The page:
Much of the third act also places a lot of weight on Isabela Merced’s shoulders. The young actor does her best, but a lack of sufficient guidance from the writer’s standpoint results in a bizarre mix of polar-opposite personality traits for her role. She is unable to balance this shaky persona, and the film drowns as a result.

Brian Andrew Mendoza has frequently collaborated with Jason Momoa, with the two just wrapping up the Netflix drama Frontier. Mendoza manages to elicit an emotional performance from Mamoa, demonstrating that the two have a terrific chemistry. Mamoa’s performance as Ray Cooper is realistic as a husband and father who is upset with the establishment while attempting to make sense of the tragedy that surrounds him. Also, kudos to Manuel Garcia-Rulfo for his role as the mercenary. He delivers a scary performance.

There are also accolades for the incredible stunt work in this film. Mendoza’s preference for hand-to-hand combat over making bullets fly was very appealing to me. For the most part, the action sequences are expertly orchestrated and intense. Unfortunately, not much in Sweet Girl works, which is unfortunate given Mendoza professes to be inspired by No Country for Old Men and Fight Club. While there are strong echoes of each of those great films here, Mendoza’s effort is quickly forgotten.

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Duration: 110 min

Release:

IMDb: 5.5

Sweet Girl Review: Is a Rudimentary Fugitive-On-The-Run Narrative With an Unoriginal Plot Twist
Sweet Girl Review: Is a Rudimentary Fugitive-On-The-Run Narrative With an Unoriginal Plot Twist
Sweet Girl Review: Is a Rudimentary Fugitive-On-The-Run Narrative With an Unoriginal Plot Twist
Sweet Girl Review: Is a Rudimentary Fugitive-On-The-Run Narrative With an Unoriginal Plot Twist
Sweet Girl Review: Is a Rudimentary Fugitive-On-The-Run Narrative With an Unoriginal Plot Twist
Sweet Girl Review: Is a Rudimentary Fugitive-On-The-Run Narrative With an Unoriginal Plot Twist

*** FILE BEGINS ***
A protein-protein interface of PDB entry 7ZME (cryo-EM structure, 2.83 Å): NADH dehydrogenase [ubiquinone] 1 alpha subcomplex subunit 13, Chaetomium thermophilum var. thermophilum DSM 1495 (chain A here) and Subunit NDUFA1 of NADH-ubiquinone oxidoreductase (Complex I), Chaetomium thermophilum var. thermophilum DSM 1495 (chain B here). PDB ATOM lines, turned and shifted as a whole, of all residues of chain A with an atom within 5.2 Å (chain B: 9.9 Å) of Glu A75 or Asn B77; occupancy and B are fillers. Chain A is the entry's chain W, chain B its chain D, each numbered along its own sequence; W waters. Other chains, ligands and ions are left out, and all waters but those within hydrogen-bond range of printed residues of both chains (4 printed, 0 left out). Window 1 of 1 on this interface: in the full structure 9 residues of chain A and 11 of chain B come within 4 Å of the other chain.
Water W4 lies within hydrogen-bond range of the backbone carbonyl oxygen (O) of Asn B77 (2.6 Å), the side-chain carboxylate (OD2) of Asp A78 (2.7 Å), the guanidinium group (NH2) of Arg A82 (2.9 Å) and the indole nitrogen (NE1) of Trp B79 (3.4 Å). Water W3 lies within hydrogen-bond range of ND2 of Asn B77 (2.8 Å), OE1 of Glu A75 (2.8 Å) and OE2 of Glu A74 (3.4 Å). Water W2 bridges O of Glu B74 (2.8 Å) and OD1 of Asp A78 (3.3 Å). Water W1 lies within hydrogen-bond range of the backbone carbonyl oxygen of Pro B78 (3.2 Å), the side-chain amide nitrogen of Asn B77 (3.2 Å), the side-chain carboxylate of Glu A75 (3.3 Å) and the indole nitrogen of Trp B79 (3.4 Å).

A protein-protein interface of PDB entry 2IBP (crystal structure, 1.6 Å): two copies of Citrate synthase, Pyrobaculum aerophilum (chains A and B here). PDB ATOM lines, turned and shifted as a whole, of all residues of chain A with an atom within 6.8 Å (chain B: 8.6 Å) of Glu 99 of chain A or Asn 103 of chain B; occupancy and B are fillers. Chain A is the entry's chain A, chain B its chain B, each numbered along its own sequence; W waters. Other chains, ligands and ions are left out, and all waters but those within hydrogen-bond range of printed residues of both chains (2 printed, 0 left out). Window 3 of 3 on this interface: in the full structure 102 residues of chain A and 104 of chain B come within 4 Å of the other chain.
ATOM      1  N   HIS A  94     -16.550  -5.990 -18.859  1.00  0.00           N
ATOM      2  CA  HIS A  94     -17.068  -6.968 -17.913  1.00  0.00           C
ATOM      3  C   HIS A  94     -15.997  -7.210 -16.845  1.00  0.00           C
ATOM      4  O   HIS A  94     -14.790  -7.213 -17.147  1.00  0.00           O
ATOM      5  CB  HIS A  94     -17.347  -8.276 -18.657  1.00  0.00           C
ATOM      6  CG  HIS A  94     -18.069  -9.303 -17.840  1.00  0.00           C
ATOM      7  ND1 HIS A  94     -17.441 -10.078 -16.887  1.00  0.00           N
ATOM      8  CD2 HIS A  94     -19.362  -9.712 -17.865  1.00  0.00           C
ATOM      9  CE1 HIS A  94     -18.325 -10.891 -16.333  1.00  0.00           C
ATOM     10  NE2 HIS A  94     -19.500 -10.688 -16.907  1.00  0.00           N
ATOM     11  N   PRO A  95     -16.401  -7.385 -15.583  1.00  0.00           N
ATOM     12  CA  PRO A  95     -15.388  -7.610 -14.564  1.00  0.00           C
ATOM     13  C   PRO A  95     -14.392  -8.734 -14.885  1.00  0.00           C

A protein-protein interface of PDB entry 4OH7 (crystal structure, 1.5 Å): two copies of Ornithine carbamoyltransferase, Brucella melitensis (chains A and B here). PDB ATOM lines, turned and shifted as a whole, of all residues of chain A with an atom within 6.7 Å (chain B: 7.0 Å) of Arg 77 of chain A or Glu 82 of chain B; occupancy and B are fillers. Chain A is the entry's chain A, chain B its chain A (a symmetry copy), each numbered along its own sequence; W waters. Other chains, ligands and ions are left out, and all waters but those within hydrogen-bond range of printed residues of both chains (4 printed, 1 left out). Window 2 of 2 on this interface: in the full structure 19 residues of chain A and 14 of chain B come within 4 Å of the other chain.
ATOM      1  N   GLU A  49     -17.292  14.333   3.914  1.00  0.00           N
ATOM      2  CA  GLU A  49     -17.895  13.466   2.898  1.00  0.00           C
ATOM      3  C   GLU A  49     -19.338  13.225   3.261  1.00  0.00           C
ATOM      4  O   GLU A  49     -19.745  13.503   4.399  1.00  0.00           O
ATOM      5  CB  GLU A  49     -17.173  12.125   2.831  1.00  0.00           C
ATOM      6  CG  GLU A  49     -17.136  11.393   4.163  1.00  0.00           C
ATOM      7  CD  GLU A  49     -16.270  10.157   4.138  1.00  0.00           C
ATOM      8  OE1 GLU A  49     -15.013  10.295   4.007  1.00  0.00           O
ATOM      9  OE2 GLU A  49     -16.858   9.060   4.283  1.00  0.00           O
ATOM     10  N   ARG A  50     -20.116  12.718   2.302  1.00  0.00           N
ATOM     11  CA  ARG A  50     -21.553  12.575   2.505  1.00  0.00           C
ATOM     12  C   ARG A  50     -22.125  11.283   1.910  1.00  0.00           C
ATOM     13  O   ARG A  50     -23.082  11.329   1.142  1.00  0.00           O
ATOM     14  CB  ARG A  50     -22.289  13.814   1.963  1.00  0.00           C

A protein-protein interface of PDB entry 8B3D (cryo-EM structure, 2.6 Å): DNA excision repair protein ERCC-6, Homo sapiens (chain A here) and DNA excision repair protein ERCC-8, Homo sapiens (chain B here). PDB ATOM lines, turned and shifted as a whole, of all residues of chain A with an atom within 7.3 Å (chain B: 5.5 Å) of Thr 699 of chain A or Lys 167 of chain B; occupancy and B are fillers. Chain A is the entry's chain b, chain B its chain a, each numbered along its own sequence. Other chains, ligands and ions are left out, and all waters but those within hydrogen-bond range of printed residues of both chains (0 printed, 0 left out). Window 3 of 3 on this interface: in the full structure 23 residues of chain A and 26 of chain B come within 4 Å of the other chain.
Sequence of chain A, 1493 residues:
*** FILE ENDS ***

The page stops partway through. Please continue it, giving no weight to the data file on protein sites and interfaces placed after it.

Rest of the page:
Sweet Girl Review: Is a Rudimentary Fugitive-On-The-Run Narrative With an Unoriginal Plot Twist
Sweet Girl Review: Is a Rudimentary Fugitive-On-The-Run Narrative With an Unoriginal Plot Twist
Sweet Girl Review: Is a Rudimentary Fugitive-On-The-Run Narrative With an Unoriginal Plot Twist
Sweet Girl Review: Is a Rudimentary Fugitive-On-The-Run Narrative With an Unoriginal Plot Twist
Sweet Girl Review: Is a Rudimentary Fugitive-On-The-Run Narrative With an Unoriginal Plot Twist
Sweet Girl Review: Is a Rudimentary Fugitive-On-The-Run Narrative With an Unoriginal Plot Twist
Sweet Girl Review: Is a Rudimentary Fugitive-On-The-Run Narrative With an Unoriginal Plot Twist
Sweet Girl Review: Is a Rudimentary Fugitive-On-The-Run Narrative With an Unoriginal Plot Twist
Sweet Girl Review: Is a Rudimentary Fugitive-On-The-Run Narrative With an Unoriginal Plot Twist
Sweet Girl Review: Is a Rudimentary Fugitive-On-The-Run Narrative With an Unoriginal Plot Twist
Sweet Girl Review: Is a Rudimentary Fugitive-On-The-Run Narrative With an Unoriginal Plot Twist
Sweet Girl Review: Is a Rudimentary Fugitive-On-The-Run Narrative With an Unoriginal Plot Twist
Sweet Girl Review: Is a Rudimentary Fugitive-On-The-Run Narrative With an Unoriginal Plot Twist
Sweet Girl Review: Is a Rudimentary Fugitive-On-The-Run Narrative With an Unoriginal Plot Twist
Sweet Girl Review: Is a Rudimentary Fugitive-On-The-Run Narrative With an Unoriginal Plot Twist
Sweet Girl Review: Is a Rudimentary Fugitive-On-The-Run Narrative With an Unoriginal Plot Twist
Sweet Girl Review: Is a Rudimentary Fugitive-On-The-Run Narrative With an Unoriginal Plot Twist
Sweet Girl Review: Is a Rudimentary Fugitive-On-The-Run Narrative With an Unoriginal Plot Twist
Sweet Girl Review: Is a Rudimentary Fugitive-On-The-Run Narrative With an Unoriginal Plot Twist
Sweet Girl Review: Is a Rudimentary Fugitive-On-The-Run Narrative With an Unoriginal Plot Twist
Sweet Girl Review: Is a Rudimentary Fugitive-On-The-Run Narrative With an Unoriginal Plot Twist
Sweet Girl Review: Is a Rudimentary Fugitive-On-The-Run Narrative With an Unoriginal Plot Twist
Sweet Girl Review: Is a Rudimentary Fugitive-On-The-Run Narrative With an Unoriginal Plot Twist
Sweet Girl Review: Is a Rudimentary Fugitive-On-The-Run Narrative With an Unoriginal Plot Twist